The warning lights are flashing and alarm bells are ringing, if you know where to look and when to listen.
Late last week, those lights were flashing on Third Avenue across from Bean's Cafe, where local businessman Ron Alleva spread pool cleaner — calcium hypochlorite — in what he called an effort to abate biological hazards left by the homeless people who frequent the area. The pool cleaner sparked health concerns, as it isn't safe for people to ingest or breathe; emergency medical personnel turned out and police are investigating.
As for the alarm bells, you can hear them ringing if you spend time on the paths through the Chester Creek and Campbell Creek greenbelts. There, the sounds of domestic disturbances or the breaking-down of stolen bicycles at longstanding homeless camps in the surrounding woods illustrate the potential danger of being around at the wrong time or in the wrong company.
Anchorage has a serious problem with homelessness. That's not a new development, nor is it news to many who live and work in the area. But the problem has gone unresolved for long enough that it's festering, and conflicts like the one last week near Bean's Cafe are a warning of rising tempers surrounding the issue that could result in real harm to Anchorage homeowners, businesses and members of the homeless community.
There is no easy answer to turning the problem around. It's a complicated issue, with many contributing factors: a difficult-to-track transient population that frequently shifts between communities on and off the road system, shortfalls in mental health care, spotty enforcement of laws relating to homelessness, high rates of substance abuse and domestic violence, and the state's highest-in-the-nation unemployment rate are among them. Dedicated people in Anchorage have made valiant efforts at confronting and abating the issue; without their work, the city would be in straits even more dire than it is now.
But what we're doing now isn't turning the tide, and every moment we wait before tackling the issue with greater resources and resolve will make it harder.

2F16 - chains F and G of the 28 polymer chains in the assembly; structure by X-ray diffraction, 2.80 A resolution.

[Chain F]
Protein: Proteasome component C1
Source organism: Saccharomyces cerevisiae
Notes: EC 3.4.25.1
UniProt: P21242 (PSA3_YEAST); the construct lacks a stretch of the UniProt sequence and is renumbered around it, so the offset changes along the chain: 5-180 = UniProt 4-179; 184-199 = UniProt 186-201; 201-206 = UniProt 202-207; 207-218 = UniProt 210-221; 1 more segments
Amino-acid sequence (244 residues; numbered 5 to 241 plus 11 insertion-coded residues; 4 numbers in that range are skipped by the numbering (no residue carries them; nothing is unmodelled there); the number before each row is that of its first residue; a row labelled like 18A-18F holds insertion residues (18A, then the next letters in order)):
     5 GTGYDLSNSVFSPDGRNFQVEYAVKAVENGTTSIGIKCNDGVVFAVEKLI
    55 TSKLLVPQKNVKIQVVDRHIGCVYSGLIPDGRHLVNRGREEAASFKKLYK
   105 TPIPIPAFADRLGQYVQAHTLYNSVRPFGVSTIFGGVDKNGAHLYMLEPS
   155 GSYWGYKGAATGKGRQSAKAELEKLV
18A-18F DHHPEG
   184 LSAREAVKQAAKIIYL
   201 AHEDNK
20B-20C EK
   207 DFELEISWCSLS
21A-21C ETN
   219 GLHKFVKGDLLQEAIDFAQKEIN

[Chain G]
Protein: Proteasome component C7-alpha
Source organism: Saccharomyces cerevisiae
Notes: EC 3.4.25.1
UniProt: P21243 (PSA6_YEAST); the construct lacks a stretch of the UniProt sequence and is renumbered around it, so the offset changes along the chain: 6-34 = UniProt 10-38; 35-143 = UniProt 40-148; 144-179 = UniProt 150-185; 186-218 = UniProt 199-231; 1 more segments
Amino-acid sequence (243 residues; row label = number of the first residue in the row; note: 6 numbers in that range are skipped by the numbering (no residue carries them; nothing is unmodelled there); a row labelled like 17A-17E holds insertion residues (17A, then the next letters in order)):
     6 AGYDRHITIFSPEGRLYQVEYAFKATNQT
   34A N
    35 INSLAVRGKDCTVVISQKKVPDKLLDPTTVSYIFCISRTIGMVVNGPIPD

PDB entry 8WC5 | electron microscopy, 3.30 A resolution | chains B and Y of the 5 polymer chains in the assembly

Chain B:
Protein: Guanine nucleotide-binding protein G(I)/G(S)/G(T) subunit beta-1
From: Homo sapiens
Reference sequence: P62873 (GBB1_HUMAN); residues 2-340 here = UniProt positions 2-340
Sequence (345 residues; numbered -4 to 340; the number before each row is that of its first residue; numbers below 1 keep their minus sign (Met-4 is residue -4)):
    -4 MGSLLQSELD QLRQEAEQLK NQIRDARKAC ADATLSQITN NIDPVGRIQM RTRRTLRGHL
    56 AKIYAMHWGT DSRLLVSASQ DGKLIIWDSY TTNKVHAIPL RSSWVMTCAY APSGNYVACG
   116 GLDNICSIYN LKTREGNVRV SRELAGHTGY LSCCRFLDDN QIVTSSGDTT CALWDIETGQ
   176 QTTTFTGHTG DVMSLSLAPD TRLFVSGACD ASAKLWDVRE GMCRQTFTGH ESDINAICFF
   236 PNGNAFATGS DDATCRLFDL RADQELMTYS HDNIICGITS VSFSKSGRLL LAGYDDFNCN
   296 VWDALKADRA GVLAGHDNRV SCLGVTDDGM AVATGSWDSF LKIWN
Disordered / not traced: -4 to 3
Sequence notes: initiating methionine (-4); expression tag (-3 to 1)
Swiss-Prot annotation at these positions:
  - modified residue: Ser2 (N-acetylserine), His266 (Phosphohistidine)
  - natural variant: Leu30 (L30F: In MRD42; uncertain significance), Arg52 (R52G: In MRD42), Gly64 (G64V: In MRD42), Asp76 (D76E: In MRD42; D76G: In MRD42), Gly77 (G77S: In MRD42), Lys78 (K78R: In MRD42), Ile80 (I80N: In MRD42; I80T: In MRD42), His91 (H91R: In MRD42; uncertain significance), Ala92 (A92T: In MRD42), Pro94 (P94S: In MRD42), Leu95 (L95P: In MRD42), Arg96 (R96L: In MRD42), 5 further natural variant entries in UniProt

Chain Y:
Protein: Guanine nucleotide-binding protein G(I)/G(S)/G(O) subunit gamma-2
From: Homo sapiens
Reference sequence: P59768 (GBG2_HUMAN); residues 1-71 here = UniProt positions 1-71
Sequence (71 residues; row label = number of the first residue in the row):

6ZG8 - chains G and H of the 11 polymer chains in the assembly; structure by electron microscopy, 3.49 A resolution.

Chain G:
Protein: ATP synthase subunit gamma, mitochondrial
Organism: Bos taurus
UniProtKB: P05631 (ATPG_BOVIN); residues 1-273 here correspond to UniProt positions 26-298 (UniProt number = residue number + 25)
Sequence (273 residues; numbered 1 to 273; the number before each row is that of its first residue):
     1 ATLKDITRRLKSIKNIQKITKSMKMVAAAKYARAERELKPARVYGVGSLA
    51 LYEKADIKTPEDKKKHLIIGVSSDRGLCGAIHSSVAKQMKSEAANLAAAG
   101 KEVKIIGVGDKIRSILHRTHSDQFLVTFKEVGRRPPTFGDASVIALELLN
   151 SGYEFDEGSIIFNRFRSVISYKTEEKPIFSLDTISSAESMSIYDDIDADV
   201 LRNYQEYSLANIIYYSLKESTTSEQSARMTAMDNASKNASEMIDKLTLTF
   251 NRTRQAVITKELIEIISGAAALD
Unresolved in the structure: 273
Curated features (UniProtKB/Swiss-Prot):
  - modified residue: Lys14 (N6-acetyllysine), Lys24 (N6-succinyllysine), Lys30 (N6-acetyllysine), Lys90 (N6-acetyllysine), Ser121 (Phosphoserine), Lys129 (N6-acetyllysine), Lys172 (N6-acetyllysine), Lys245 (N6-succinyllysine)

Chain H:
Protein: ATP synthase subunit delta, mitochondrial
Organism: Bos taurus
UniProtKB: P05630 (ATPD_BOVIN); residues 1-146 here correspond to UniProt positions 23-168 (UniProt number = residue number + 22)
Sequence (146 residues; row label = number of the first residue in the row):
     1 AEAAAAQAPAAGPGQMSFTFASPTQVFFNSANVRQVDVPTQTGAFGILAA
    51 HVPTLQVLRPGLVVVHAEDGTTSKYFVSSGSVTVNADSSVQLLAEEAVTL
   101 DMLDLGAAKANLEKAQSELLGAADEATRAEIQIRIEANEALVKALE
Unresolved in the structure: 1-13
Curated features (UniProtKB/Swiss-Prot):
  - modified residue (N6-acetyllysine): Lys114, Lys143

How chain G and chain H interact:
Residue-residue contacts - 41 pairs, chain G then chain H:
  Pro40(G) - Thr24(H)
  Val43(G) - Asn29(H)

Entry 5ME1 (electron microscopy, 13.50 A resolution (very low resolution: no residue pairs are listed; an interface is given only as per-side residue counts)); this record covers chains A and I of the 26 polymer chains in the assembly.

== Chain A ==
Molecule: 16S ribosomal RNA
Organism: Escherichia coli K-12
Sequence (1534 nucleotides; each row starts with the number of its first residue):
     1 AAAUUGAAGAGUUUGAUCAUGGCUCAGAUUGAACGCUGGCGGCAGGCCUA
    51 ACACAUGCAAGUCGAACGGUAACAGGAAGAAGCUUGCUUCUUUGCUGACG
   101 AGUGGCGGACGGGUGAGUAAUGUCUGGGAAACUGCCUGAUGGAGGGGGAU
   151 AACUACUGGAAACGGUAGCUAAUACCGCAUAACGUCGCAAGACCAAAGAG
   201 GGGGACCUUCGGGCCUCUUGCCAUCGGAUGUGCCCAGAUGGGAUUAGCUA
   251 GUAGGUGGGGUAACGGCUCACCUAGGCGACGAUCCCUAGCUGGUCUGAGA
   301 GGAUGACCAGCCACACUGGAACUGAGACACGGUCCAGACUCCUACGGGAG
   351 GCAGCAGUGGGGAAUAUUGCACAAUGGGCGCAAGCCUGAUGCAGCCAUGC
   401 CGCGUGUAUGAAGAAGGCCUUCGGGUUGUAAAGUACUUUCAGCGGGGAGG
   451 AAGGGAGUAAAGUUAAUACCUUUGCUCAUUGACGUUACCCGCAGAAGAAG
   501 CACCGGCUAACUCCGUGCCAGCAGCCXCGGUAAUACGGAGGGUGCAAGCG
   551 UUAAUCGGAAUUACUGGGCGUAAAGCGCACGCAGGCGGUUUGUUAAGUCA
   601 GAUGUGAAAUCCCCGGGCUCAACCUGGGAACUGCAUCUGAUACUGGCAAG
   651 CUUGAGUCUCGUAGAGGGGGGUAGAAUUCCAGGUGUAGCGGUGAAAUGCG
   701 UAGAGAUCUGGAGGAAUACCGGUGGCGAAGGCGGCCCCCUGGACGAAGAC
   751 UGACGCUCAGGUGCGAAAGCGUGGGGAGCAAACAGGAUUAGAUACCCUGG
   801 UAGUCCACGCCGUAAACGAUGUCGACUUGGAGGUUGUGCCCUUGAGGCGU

In recognition that the current piecemeal approach of homeless camp abatement isn't working, Assemblyman Christopher Constant has proposed an ordinance to clean up camps by zones instead. The measure has drawn opposition from the American Civil Liberties Union, who advocate for more individual notice and a focus on providing services that help people escape the cycle of homelessness rather than simply forcing their removal from an area.
From an effectiveness standpoint, Assemblyman Constant's proposed abatement method would be an improvement on the scattershot system employed at present. Cleaning up one camp at a time does little to address a problem that stretches citywide. At the same time, however, it's true that moving people around without changing their circumstances won't solve problems in and of itself.
Ultimately, a complicated problem will require a complicated solution. Cleaning up homeless camps will only work if it is paired with other action to help inhabitants get off the streets. That means more attention paid to matching homeless residents with services. It means fixing an overtaxed mental health services system. It means addressing substance abuse and domestic violence issues as a community, within our own families and among our friends. It means promoting economic opportunities that will create more jobs, providing financial security for people who don't have it now. It requires leadership, a will to not only speak about the issue but also take action and see solutions through. And it requires compassion — a recognition that homeless people are not lesser than those who are more fortunate. They have rights and dignity, and our solutions to the homelessness problem should seek to preserve both.
Turning around the homelessness problem in the Anchorage area will be neither easy nor cheap, but waiting will only make it harder and more expensive. We need a plan now.
The views expressed here are those of the Anchorage Daily News, as expressed by its editorial board which welcomes a broad range of viewpoints. Current editorial board members are Ryan Binkley, Andy Pennington, David Hulen, Tom Hewitt and Andrew Jensen. To submit a piece for consideration, email firstname.lastname@example.org. Send submissions shorter than 200 words to email@example.com or click here to submit via any web browser.